Coffee Processing: Natural/Dry
Updated: Mar 25
Notice the “natural process,” “dry process,” or “sundried” marked on coffee bags we buy.
Do you want to know more about the natural/dry/sundried process? Let’s start!
Where did it start?
The natural process, also known as the dry process, is said that stems from Ethiopia. It is common in regions where there is no access to water such as Ethiopia and some regions in Brazil. The process is commonly traditional in the regions where it is used. The fruit remains on the bean, and dries undisturbed. This process needs less investment but it still requires certain climatic conditions to ensure the drying of the fruit and seed in time.
Some considered this process a lower-quality method that can lead to inconsistent flavours. However, there are many who believe this process actually has the potential to create the most flavourful coffees. Producers should achieve consistency, then many can agree that natural coffees can match washed coffees, and also provide some more interesting notes and characteristics as well. This usually takes place in Brazil, and other coffee growing places.
Natural process, dry process, unwashed, or natural sundried all refer to the same method of processing that usually involves drying coffee cherries either patios or raised beds in the sun. It is also considered the most old school way to process coffee. After picking the coffee cherries from the coffee trees, they are spread out in thin layers to dry in the sun. The drying stations can be a little different depending on the farm or region; some use brick patios, others special raised beds (tables) which enable air to flow around the cherries, thus more even drying. To prevent the cherries from spoiling, they are raked into a single layer on cement patios and turned throughout the day and then covered at night or during rain storms. This process, which can take 3-6 weeks normally, is the more-traditional method of processing coffee. This process of drying the cherries out in the sun originated in places without reliable access to water and usually works best in areas with low humidity and infrequent rain — such as parts of Ethiopia and Yemen — although we do have some farmers using the natural process in other places.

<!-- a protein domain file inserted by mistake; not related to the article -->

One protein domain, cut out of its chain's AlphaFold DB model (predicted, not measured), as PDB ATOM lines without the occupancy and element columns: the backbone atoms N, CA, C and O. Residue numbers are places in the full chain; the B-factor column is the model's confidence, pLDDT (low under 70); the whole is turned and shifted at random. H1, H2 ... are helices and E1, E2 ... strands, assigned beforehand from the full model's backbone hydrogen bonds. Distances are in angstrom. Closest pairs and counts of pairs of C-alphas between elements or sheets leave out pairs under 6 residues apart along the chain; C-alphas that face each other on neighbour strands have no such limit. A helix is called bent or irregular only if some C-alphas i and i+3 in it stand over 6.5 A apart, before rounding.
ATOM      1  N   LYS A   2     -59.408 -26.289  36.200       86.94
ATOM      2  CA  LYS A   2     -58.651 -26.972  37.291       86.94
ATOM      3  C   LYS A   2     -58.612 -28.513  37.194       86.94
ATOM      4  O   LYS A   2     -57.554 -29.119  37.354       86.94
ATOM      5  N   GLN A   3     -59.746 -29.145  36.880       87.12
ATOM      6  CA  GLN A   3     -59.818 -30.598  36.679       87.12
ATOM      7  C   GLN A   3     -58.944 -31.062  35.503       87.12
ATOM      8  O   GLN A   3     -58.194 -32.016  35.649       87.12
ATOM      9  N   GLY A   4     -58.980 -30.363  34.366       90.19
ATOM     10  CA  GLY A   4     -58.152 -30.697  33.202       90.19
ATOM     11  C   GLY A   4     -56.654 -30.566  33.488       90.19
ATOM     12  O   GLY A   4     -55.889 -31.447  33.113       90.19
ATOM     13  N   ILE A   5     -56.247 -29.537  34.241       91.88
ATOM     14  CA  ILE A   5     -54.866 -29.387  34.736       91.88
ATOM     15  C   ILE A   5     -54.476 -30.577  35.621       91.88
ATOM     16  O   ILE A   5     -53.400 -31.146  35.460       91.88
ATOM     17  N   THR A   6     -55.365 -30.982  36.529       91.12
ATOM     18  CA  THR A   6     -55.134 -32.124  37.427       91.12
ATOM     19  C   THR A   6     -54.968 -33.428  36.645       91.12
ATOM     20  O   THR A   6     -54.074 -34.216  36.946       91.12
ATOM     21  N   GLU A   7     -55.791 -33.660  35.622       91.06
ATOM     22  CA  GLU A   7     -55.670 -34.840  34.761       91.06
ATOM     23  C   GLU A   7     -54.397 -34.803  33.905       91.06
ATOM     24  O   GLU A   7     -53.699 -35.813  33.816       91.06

After the cherries have been dried to the ideal moisture level, they are sent to mills to separate the seeds from the rest of the dried fruit, otherwise known as being “hulled.” The skin and dried fruit flesh are removed mechanically and the green coffee is stored and “rested” before exporting it. This extended contact between seed and fruit results in a much fruitier coffee.
What is the result in flavor?
Because the seeds of natural sundried processed coffee are encased in the cherry for longer, the resulting flavors from this process are generally more fruity and fuller body. The natural sugars in and around the bean are infused into it during this process and result in a higher sugar, more fruit and fermented flavors content than washed coffees.
Nicely picked and processed natural coffee can bring out incredible cupping notes, and offer consumers amazing sweet flavours. Some naturals end up tasting more like a tropical fruit salad or fruit compote than coffee.
Natural processed coffees definitely divide baristas' opinions in terms of flavor. The natural process definitely adds flavors to the coffee such as fruitiness and sweetness regardless of variety and region. Common flavor notes for natural processed coffee are blueberry, strawberry, tropical fruits and honey but on the other side, there can also be wild, fermented flavors and alcohol-like notes. Natural coffees are often described to have red wine like flavors when compared to washed coffees. The natural processed coffees can be really useful for roasteries and baristas to showcase what coffee can taste like and open consumers minds but on the other hand they can also be not really good for people who don't like fermented and wild flavors in the cup.
Here's our Natural coffee in store:
Checkout these natural processed coffee. Enjoy!